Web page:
* First published in The Scotsman, Tuesday December 6

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Australia’s First Lady of Jazz

Had it not been for Julie Andrews and a weekly pile of ironing, Janet Seidel, who is currently touring the UK, might not have become the renowned singer and pianist that she is. The glamorous fiftysomething given the title of  First Lady of Jazz  by critics in her native Australia only discovered her singing voice thanks to the LP of the original Broadway production of My Fair Lady, which she listened to every time she carried out her weekly chore – of doing her family’s ironing.

“I’ve got four brothers – I was the only girl – and I used to listen to that record over and over again while I was ironing their shirts. So when my school said
they were going to stage My Fair Lady, I thought: ‘Gosh, I can sound exactly like Julie Andrews.’ So I auditioned and got the role, and I’m so grateful because that experience gave me the chance to conquer my shyness: I put the pancake make-up on and I became Eliza Doolittle, not Janet Seidel.”

Brought up on a dairy farm near Adelaide, Seidel had been playing piano from an early age and was regularly “shuffled out to play pieces for my granny”. Her natural shyness didn’t prevent her from playing piano but it took a while for her to sing as she played – after all, she had to be herself, not Eliza, in that context. “It was a leap of faith, really,” she says.

In her late teens and early twenties, while she was studying classical music at university in Adelaide, Seidel formed a band with two of her brothers. “We did everything from Skippy the Bush Kangaroo to Suzi Quatro songs. I had a keyboard and we’d play country dances and all sorts of gigs.” Even now, she still works with one of her brothers: David Seidel is the bass player in her current trio.

During Seidel’s university years, piano bars became all the rage – and proved to be a lucrative way of subsidising student life, though it took a bit of getting used to. Seidel explains: “I was so used to having my brothers there on guitar and bass, and to being surrounded by friends. For this solo gig, I had to expand my repertoire and learn how to interact with strangers – the idea of the piano bar is that people come in and sit around the piano bar and want to talk to you. It really was a baptism of fire but it served me well. Back then, you could get work anywhere in the world just playing piano and singing.”

To begin with, she played poppier material – Janis Ian, Joni Mitchell and Carole King were her favourite songwriters – but she soon graduated on to the Great American Songbook and since then, it has interested her “almost exclusively”.

Seidel first heard jazz on the radio when she was still at school. “The ABC had a programme, Music to Midnight, which I used to listen to – and that’s how I first heard Nat ‘King’ Cole and Blossom Dearie.” Both of these great singer-pianists proved highly influential – but the girlish-sounding Dearie especially so. The jazz writer Whitney Balliett once said of her “tiny” voice that, without a microphone, “it wouldn’t reach the second floor of a doll’s house”.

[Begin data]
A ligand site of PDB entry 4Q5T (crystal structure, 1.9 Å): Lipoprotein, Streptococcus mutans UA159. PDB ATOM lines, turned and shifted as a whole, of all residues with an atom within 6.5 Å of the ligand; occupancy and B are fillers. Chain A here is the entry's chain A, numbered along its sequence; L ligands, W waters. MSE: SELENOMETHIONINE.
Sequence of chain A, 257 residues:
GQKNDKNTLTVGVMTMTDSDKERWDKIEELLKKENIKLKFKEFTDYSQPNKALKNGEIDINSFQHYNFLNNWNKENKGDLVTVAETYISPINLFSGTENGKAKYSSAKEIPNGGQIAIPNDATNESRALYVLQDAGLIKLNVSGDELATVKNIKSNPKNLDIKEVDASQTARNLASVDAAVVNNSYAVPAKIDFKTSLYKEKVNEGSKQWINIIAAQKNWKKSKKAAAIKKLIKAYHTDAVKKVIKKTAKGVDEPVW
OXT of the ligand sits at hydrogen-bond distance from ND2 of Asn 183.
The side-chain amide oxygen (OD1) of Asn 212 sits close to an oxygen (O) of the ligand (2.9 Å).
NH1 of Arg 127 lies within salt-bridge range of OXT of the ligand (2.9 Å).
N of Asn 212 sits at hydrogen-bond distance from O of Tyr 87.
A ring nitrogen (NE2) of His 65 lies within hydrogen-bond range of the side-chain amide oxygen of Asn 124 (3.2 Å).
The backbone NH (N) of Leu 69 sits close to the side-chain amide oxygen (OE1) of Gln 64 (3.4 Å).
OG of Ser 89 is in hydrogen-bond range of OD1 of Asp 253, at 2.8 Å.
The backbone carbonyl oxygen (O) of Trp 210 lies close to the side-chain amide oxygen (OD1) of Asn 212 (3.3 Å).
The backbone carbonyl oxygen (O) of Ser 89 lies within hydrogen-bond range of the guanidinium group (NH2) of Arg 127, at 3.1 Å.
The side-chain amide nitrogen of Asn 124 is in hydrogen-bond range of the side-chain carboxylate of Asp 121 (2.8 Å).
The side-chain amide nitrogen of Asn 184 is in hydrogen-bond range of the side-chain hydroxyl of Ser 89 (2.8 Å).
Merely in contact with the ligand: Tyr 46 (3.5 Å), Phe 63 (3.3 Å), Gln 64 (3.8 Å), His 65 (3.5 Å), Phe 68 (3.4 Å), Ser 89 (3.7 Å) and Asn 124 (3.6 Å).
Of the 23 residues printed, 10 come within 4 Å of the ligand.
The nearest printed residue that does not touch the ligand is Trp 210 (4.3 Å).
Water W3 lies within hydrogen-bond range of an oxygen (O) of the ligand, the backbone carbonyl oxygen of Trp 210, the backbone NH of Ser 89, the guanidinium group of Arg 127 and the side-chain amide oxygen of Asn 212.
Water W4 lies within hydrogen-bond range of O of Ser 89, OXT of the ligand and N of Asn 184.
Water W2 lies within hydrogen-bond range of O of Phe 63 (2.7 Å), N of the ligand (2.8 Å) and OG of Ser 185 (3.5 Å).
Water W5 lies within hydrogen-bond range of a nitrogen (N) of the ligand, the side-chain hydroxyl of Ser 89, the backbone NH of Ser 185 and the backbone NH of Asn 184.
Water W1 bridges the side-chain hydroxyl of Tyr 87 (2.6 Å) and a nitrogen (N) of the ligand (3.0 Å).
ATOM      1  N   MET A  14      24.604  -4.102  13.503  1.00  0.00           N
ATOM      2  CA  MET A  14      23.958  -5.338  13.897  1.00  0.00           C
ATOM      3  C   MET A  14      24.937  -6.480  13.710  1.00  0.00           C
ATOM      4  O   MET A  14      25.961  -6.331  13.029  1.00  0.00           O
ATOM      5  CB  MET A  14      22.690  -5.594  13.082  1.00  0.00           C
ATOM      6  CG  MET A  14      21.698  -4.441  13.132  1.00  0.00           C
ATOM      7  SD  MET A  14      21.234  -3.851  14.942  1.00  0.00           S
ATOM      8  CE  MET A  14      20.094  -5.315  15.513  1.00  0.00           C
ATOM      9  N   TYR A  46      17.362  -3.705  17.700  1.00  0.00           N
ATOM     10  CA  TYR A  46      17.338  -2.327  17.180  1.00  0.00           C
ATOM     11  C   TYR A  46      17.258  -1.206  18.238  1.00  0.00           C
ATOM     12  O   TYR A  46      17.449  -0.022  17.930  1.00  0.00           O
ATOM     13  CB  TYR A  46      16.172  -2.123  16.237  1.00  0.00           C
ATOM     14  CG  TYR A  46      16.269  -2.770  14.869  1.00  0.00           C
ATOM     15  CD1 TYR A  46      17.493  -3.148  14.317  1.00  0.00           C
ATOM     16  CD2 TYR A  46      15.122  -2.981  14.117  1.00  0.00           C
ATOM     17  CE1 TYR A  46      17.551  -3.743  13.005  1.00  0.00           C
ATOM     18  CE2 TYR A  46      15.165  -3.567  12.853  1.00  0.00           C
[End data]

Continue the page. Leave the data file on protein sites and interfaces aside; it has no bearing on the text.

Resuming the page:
During her student days, Seidel had the chance to see Dearie perform – and it proved to be a defining moment. “She came to Adelaide as the support artist for Stephane Grappelli who was on an Australian tour. She did a solo thing in the first half and it was just magical, you know – one of those spine-tingling moments.. I’d always been a bit ashamed of my voice – it wasn’t a huge operatic voice, and it wasn’t a big mama kind of belter. Then I heard Blossom’s fairy-like voice and I thought: ‘She’s so delicate and intimate, and still communicating that way without doing anything silly with her voice.’ And I loved the way she played piano.”

Peggy Lee’s recordings also helped shape Seidel’s soft and gentle style. “I read in a book that, before she became a star, Peggy was singing in a bar and there was a lot of loud noise. She decided that she would sing a bit more softly to see if it would quieten the crowd down, and it worked.”

Seidel toured Scotland a couple of years ago with a show of Blossom Dearie songs, but she’s not the only heroine to whom she has paid tribute: Doris Day is another favourite and she takes comparisons to Day as a great compliment. “She was a very tuneful and very swinging jazz singer – she really knew how to phrase and she had a lovely light lilting kind of approach to singing.”

Recently, Seidel was hired to sing a jingle for an Audi advert, to be broadcast on British television. For that, she was called upon to sing like Julie London – with whom she bears a strong vocal resemblance. “She was a big influence on me. I love that cool, unfussed style and the timbre of her voice – it’s a very caressing sound without being forced or deliberately sexy.”